Fifty Scams and Hoaxes is a light-hearted investigation into some of the worst examples of financial skulduggery, medical quackery and ingenious hoaxing from history. Along the way we will come across a Pope advocating a drink based on cocaine, a pill to avoid hangovers, a woman who gave birth to rabbits, the man who broke the bank twice, the first examples of insurance fraud and scam emails and much more.
Author Martin Fone explores the psychology and methodology deployed by the scammers and shows what can happen when avarice preys on credulity and gullibility. The key characteristics he unearths amongst his despicable gallery of scammers includes; incredible claims, creative use of advertising, playing on people’s fears and aspirations, unscrupulous business practices and, when it all goes wrong as it often does, a propensity to flee the scene and leave others to pick up the pieces.
Well-paced, fascinating, entertaining and informative, this book will delight the general reader as well as providing food for thought for the more serious student of the foibles of human nature.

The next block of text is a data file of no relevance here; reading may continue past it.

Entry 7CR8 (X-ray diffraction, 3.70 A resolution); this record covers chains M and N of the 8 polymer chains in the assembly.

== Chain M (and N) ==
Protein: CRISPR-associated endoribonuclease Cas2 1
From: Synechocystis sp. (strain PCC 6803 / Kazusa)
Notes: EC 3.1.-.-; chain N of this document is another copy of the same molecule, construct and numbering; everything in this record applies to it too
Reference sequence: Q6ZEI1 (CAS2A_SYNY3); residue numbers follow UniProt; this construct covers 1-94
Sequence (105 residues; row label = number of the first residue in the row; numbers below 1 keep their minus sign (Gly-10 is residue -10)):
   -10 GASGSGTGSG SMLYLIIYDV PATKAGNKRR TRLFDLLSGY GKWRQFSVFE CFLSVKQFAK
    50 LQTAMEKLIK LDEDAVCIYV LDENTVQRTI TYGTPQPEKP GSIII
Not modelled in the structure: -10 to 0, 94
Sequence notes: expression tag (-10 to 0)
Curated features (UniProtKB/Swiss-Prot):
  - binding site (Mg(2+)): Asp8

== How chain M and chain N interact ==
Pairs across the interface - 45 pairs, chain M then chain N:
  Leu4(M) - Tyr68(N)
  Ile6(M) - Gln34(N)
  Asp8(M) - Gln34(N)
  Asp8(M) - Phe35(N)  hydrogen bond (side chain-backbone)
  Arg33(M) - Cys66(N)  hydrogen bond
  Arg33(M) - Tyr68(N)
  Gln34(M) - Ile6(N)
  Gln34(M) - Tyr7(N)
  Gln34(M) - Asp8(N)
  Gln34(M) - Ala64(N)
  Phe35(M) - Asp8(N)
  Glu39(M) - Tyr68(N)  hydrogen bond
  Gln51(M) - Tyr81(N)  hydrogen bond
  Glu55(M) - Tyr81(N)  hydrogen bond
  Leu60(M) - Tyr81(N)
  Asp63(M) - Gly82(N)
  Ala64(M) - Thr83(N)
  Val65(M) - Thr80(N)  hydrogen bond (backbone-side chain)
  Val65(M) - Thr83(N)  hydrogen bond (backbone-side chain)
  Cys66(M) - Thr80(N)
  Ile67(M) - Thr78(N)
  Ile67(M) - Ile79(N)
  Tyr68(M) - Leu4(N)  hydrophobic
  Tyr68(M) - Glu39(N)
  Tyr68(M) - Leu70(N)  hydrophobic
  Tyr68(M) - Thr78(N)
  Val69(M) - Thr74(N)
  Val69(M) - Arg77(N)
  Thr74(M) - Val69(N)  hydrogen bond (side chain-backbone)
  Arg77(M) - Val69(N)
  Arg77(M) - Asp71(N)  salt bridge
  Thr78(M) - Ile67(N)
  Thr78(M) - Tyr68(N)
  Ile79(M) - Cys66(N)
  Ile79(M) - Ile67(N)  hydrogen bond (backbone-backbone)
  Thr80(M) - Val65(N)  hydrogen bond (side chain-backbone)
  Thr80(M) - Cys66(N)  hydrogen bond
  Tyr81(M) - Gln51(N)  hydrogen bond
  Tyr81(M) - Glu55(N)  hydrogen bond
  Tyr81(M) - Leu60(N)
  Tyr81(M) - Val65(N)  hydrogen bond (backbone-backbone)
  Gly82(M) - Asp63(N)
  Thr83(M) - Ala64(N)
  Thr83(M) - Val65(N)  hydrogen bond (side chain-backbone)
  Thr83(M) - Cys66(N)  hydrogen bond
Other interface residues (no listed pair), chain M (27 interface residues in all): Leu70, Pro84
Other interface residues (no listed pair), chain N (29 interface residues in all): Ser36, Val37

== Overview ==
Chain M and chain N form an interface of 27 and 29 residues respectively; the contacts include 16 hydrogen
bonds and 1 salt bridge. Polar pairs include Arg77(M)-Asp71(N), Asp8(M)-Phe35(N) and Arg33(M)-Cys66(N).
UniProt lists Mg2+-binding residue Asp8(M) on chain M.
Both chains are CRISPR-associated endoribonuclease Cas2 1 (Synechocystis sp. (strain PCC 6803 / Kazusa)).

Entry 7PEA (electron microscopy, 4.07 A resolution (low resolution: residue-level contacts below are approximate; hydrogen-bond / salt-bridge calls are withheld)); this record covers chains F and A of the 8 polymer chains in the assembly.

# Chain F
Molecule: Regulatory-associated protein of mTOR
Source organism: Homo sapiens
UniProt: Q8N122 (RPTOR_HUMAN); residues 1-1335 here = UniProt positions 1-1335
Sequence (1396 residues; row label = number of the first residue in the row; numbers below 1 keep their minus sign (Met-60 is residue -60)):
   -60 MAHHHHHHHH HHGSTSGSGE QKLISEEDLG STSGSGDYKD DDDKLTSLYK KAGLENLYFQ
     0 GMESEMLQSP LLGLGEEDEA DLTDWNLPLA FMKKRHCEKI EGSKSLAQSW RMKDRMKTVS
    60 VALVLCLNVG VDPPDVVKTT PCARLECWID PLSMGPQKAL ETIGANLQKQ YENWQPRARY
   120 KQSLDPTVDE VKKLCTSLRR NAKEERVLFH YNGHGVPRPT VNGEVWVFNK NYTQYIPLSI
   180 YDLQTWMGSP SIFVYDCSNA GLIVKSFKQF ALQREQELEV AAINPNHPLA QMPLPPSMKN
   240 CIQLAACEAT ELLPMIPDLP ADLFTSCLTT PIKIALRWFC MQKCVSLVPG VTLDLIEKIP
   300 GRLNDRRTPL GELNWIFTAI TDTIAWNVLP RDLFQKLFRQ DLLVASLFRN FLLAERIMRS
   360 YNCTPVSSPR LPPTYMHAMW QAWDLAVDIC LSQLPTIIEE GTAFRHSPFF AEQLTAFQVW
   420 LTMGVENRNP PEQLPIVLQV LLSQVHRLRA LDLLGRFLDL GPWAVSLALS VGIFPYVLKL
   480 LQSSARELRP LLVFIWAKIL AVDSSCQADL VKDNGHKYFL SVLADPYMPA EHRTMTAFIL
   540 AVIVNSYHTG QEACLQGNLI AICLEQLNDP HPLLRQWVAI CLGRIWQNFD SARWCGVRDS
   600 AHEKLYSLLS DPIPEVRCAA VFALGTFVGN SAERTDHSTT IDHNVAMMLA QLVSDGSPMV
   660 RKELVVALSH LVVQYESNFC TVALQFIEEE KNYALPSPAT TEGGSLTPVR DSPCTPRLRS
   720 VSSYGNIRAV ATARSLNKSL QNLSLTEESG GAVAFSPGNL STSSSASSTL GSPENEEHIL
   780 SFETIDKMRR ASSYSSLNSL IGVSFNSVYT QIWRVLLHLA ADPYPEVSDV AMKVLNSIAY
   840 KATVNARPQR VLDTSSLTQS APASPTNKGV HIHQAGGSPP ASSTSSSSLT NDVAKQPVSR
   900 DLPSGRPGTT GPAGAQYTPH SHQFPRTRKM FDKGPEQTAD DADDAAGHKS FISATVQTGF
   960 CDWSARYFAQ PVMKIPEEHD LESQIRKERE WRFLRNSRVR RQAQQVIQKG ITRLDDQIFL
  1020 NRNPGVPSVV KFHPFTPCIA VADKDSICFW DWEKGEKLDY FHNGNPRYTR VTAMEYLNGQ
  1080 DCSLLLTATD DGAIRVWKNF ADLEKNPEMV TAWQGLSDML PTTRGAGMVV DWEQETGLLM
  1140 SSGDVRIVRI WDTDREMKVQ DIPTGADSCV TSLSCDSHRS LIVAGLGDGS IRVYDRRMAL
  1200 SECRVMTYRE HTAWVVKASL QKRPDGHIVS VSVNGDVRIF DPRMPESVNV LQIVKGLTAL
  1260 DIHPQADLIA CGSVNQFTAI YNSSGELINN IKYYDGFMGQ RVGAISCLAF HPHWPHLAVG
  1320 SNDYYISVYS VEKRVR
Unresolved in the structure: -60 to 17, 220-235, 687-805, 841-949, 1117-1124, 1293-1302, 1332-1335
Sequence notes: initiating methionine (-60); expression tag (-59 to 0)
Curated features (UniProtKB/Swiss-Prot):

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After graduating from Trinity College, Cambridge with a degree in Classics, Martin Fone started his working career as an audit assistant. However, he soon found the world of bean-counting too racy for his taste and retreated to the calmer pastures of the insurance industry. He had a successful business career, during the course of which he co-authored two books on public sector risk management which were adopted by the Institute of Risk Management as their standard text books.
Perhaps it was his acquaintance with the murky world of the financial services industry that piqued his life-long interest in the psychology of scams and hoaxes.
Since retiring, Martin has had the opportunity to develop his interests, mainly reading, writing and thinking or, as his wife puts it, locking himself away in his office for a few hours a day. In particular he has been blogging and writing in his tongue-in-cheek, irreverent style about the quirks, idiocies and idiosyncrasies of life, both modern and ancient.